The last talk of the event was a system architecture introduction by Dropbox’s Tsahi Glik. As a first time participant, their talk was more of an architecture overview of the ML Infra in place at Dropbox.

Tsahi started off by giving some ML usage examples at Dropbox like Smart Sync which predicts which file you will use on a particular device, so it’s preloaded. Some of the challenges he called out were the diversity and size of the disparate data sources that Dropbox has to manage. Data privacy is increasingly important and presents its own set of challenges. From an ML practice perspective, they also have to deal with a wide variety of development processes and ML frameworks, custom work for new use cases and challenges with reproducibility of training.

He shared a high level overview of their ML platform showing the various common stages of developing and deploying a model categorized by the online and offline components. He then dived into some individual components of the platform.

The first component he talked about was a user activity service to collect the input signals for the models. This service, Antenna, provides a way to query user activity events and summarizes the activity with various aggregations. The next component he dived deeper into was a content ingestion pipeline for OCR (optical character recognition). As an example, he explained how the image of a receipt is converted into contextual text. The pipeline takes the image through multiple models for various subtasks. The first classifies whether the image has some detectable text, the second does corner detection, the third does word box detection followed by deep LSTM neural net that does the core sequence based OCR. The final stage performs some lexicographical post processing.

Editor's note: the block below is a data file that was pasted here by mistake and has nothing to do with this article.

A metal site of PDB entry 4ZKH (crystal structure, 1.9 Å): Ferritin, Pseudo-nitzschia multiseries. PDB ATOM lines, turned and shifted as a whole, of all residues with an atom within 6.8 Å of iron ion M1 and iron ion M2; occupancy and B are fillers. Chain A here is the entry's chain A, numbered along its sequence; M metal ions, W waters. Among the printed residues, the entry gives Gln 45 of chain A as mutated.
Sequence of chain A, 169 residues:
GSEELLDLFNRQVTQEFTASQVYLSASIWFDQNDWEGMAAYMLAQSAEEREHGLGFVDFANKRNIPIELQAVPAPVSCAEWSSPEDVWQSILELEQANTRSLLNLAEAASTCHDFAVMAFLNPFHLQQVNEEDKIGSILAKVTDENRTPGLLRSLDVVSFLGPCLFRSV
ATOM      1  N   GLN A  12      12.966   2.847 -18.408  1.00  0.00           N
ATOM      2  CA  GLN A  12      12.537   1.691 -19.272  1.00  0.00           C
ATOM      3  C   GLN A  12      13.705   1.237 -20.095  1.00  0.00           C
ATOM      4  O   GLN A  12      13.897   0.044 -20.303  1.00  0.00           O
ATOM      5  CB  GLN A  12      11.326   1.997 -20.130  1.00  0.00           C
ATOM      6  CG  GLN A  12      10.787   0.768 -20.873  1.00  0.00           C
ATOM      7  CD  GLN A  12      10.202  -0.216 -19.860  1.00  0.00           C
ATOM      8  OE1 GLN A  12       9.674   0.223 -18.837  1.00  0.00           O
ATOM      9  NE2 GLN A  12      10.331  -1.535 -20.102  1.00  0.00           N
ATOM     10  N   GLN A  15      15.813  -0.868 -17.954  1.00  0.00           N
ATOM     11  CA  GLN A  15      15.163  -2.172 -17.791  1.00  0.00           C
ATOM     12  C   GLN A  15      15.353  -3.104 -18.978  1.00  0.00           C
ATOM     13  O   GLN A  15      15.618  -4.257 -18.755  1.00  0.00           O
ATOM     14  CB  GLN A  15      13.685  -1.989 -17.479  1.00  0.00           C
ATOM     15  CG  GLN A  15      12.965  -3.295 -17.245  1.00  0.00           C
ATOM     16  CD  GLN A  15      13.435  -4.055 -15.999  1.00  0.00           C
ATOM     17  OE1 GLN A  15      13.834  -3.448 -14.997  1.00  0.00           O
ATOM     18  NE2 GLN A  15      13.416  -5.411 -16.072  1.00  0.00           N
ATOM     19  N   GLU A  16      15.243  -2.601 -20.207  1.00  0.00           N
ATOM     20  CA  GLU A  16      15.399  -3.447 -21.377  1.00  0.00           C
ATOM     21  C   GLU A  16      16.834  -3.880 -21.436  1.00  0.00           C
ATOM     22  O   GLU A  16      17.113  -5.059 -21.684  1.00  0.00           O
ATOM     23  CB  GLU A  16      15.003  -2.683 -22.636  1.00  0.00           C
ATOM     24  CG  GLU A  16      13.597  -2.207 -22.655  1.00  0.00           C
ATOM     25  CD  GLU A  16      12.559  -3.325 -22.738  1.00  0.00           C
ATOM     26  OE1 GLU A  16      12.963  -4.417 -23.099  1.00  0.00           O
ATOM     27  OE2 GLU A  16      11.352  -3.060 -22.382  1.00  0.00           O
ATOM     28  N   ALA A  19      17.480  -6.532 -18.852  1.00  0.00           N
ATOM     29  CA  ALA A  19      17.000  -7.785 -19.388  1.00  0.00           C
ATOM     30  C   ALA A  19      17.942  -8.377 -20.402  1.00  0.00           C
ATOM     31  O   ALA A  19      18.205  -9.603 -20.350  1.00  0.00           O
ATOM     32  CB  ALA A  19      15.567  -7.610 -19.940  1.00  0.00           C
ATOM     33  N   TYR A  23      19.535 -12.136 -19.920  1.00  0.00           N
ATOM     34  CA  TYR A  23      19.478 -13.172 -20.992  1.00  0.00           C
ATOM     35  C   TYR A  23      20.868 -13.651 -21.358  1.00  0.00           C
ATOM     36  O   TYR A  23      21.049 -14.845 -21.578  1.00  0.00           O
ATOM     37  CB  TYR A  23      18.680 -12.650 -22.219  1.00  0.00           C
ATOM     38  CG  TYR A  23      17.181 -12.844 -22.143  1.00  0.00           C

He talked about the practical considerations of ingesting user content — they need to prevent malicious content from impacting the service. To enable this they have adopted a plugin based architecture and each task plugin runs in a sandbox jail environment.

Their offline data preparation ETLs run on Spark and they use Airflow as the orchestration layer. Their training infrastructure relies on a hybrid cloud approach. They have built a layer and command line tool called dxblearn that abstracts the training paths, allowing the researchers to train either locally or leverage AWS. dxblearn also allows them to fire off training jobs for hyperparameter tuning.

Published models are sent to a model store in S3 which are then picked up by their central model prediction service that does online inferencing for all use cases. Using a central inferencing service allows them to partition compute resources appropriately and having a standard API makes it easy to share and also run inferencing in the cloud.

They have also built a common “suggest backend” that is a generic predictive application that can be used by the various edge and production facing services that regularizes the data fetching, prediction and experiment configuration needed for a product prediction use case. This allows them to do live experimentation more easily.